Golf carts have almost no regulations. LSVs may have minimal regulation, but they exist. And that`s the main difference, in addition to the fact that most golf carts struggle to reach 20 miles per hour, while a LSV can go up to 25 miles per hour. Sometimes you`ll see golf carts advertised as legal models for the street, but they`re actually LSVs. They have gone through the production certification process and have DOT-approved parts such as seat belts and windshields. Interestingly, however, most “road-legal” golf carts are no longer allowed to drive because they do not include rearview cameras and noisemakers, which have been mandatory in LSVs for a few years, but this is likely to change as manufacturers slowly revert to current laws. So, do LSVs look like golf carts? Yes. But are they golf carts? No. They are something between a golf cart and a car, but do not fit into either class, neither legally nor functionally.

There are basic safety requirements, such as manufacturing in NHTSA-registered factories and some DOT-certified safety equipment such as specific windshield windows, rearview cameras, manufacturers of pedestrian warning noise for electric vehicles, and seat belts. But there are no crash tests. No light test. No braking test. Not much testing at all. As long as they meet basic production and certification requirements and travel at maximum speeds between 20 and 25 miles per hour, they are rather golden. (This is also why imported Chang Li vehicles and other Chinese mini-electric vehicles are almost never allowed to drive in the U.S., as they cannot meet these DOT and NHTSA certification requirements.) Golf carts are also not legal on the street, at least officially. They are illegal on public roads in the United States unless a state or city local ordinance specifically created an exemption for them, which is sometimes the case in coastal or Gulf communities. Many authorities turn a blind eye because there are more important things than driving a mother driving her child on a golf cart to a friend`s house on the other side of the subdivision. But technically, this mother is committing an offence.

LSVs, on the other hand, are road legal for these purposes (as long as the road is marked with a speed limit of 35 miles per hour or less). But Todd Rome, CEO and founder of Moke America, said it`s the real deal and they are assembled for each customer at the company`s factory in Sarasota, Florida. Apparently, under federal LSV laws, small vehicles are even allowed on most U.S. roads with a speed limit of up to 35 mph (56 km/h), as outlined in LSV laws in the United States. Moke America`s vehicles, simply called “mokes,” offer a top speed of 25 mph (40 km/h) from their 7.5 kW and 15 kW premium continuous engines. It also has leather interior upgrades, hidden AM/FM CD players, a hardtop to protect you from the sun, and even full multimedia systems, including DVD players and folding monitors. The only catch is that they`re not really electric cars. And they certainly look fun, although if you can believe the marketing video below, it seems that the most common customers are blonde women who go to their yoga classes. Slowly but surely, more and more options are emerging in the U.S. from dealers who want to offer a full-fledged alternative to electric cars.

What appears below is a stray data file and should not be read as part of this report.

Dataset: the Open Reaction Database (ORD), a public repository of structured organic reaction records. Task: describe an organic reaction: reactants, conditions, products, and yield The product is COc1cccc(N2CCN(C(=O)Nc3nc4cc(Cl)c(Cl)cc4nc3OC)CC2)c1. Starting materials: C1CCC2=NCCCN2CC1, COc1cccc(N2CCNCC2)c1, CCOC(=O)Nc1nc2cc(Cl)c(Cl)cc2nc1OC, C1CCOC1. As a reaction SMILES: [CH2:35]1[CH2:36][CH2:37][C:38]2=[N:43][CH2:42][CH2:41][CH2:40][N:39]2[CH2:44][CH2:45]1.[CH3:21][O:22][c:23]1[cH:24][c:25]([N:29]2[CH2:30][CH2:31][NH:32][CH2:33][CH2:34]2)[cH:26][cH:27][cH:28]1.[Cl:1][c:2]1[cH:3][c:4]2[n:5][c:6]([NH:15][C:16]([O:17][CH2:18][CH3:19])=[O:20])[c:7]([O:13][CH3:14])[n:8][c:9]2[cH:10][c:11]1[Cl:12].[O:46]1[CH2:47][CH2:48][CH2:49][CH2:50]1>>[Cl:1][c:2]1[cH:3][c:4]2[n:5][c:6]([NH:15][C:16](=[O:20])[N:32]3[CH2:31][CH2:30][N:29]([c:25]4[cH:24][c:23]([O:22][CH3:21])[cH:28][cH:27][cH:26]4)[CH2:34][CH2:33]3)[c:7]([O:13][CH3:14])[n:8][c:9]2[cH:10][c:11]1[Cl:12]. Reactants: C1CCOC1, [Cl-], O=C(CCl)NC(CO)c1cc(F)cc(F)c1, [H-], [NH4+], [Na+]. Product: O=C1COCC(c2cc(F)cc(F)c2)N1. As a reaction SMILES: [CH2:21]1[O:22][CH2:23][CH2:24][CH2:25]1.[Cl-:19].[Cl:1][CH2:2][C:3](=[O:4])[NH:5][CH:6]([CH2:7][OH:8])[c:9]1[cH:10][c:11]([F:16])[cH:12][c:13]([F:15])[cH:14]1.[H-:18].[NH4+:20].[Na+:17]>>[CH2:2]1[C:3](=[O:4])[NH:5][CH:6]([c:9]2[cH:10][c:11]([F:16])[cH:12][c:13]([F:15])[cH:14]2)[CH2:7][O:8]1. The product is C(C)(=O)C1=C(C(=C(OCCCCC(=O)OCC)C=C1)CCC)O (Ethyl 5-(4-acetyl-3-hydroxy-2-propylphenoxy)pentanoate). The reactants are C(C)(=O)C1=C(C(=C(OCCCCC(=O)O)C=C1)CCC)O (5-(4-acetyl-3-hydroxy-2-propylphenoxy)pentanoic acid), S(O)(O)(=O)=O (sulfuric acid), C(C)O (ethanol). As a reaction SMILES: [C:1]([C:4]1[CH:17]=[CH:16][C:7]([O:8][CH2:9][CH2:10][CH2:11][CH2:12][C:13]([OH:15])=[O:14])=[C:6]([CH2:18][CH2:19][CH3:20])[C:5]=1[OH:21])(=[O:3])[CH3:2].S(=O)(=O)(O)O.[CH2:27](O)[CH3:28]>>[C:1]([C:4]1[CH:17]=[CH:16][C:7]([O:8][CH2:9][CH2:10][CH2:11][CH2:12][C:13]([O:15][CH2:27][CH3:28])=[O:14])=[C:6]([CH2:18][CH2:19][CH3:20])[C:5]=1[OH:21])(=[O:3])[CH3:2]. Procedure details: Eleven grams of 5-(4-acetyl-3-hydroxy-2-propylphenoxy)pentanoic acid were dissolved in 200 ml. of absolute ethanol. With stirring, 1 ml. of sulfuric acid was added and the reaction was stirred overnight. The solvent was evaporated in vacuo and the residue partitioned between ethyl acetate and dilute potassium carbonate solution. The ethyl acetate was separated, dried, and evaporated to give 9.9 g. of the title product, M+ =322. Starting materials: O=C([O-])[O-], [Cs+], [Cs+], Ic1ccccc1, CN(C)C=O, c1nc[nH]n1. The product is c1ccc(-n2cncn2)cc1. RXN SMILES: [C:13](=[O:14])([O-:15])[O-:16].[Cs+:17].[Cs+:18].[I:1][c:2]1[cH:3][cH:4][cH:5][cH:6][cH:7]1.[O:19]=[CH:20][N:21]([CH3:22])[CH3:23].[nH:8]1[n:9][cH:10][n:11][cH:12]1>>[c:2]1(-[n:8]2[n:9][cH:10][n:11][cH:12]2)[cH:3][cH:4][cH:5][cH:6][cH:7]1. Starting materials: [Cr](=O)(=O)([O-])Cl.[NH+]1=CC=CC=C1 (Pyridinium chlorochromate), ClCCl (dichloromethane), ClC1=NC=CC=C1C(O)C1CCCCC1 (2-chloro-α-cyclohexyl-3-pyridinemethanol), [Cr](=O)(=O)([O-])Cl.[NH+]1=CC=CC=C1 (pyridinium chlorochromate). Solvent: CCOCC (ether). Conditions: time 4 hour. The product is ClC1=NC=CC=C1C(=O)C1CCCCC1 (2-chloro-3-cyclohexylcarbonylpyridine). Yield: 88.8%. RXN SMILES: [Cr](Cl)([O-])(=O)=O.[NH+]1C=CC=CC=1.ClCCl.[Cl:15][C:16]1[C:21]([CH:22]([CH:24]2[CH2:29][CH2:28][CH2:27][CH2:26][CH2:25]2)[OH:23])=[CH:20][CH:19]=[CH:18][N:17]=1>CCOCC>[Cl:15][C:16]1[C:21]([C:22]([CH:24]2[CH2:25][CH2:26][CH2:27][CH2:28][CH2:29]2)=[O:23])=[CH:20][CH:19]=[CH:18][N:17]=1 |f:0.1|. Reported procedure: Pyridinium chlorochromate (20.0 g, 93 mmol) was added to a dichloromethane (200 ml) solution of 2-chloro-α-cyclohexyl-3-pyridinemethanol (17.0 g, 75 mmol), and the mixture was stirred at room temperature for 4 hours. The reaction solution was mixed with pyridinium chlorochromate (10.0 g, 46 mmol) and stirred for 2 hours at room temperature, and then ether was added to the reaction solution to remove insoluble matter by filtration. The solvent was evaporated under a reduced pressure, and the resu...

But if you`re cool with a basic model to wear you and three friends in style, you can do it for just $21,975. Well, plus a 3% shipping fee. And additional shipping costs. And of course, the 4% credit card fee. Seriously, this class of vehicle actually has a real utility in the right place. While a 25mph vehicle won`t help you much on your highway commute, there are other key markets in the U.S. where slower, simpler electric vehicles could be very helpful. City dwellers living in crowded urban areas, coastal and island communities, gated neighborhoods, and sprawling suburbs are key markets for LSVs. This is one of the most common questions I get asked when reporting on LSV. And the answer is, “No, not really.” LSVs now represent a small number of four-wheeled vehicles on the road. They are a drop in the ocean.

But this decline is growing. According to Rome, the company has sold more than 4,000 mokés since its inception in 2016 and has generated more than $100 million in revenue (though it`s unclear whether this applies only to the U.S. or all international sales). If that sounds like a lot of money for few vehicles, you`re right. But there is a simple explanation. Each one is ridiculously expensive. These LSVs appeal to cyclists who want a closed, weatherproof vehicle with better safety protection than an electric bike or electric motorcycle, but don`t have the high upfront cost and insurance requirements of full-size electric vehicles. Oh, they`re electric, fine. They are simply not “cars,” at least not in the traditional sense. LSVs are a category of four-wheeled vehicles defined by the government. They don`t need to be electric, but today it`s 99.9% of them, because it`s simply easier to produce that way, thanks to fewer regulations with emission standards. In fact, the LSV category has comically few regulations.

A 12 kWh lead-acid battery offers an all-electric range of 40 miles and can be charged at a conventional outlet, though lead-acid battery technology is almost as old as the original World War II mini-mokes. The industry always seems to find a way to find that balance, with a $22,000 electric Jeep-lite, perhaps just north of where you can when it comes to hitting for your buck. But as more models hit the market and the class of vehicles becomes more accessible, shrunken electric cars could become an interesting addition to neighborhoods in the United States. They fall into what is known in the United States as the class of low-speed vehicles (often referred to as the neighborhood electric vehicle). A moke starts at just under $22,000. And that`s for the basic nude model.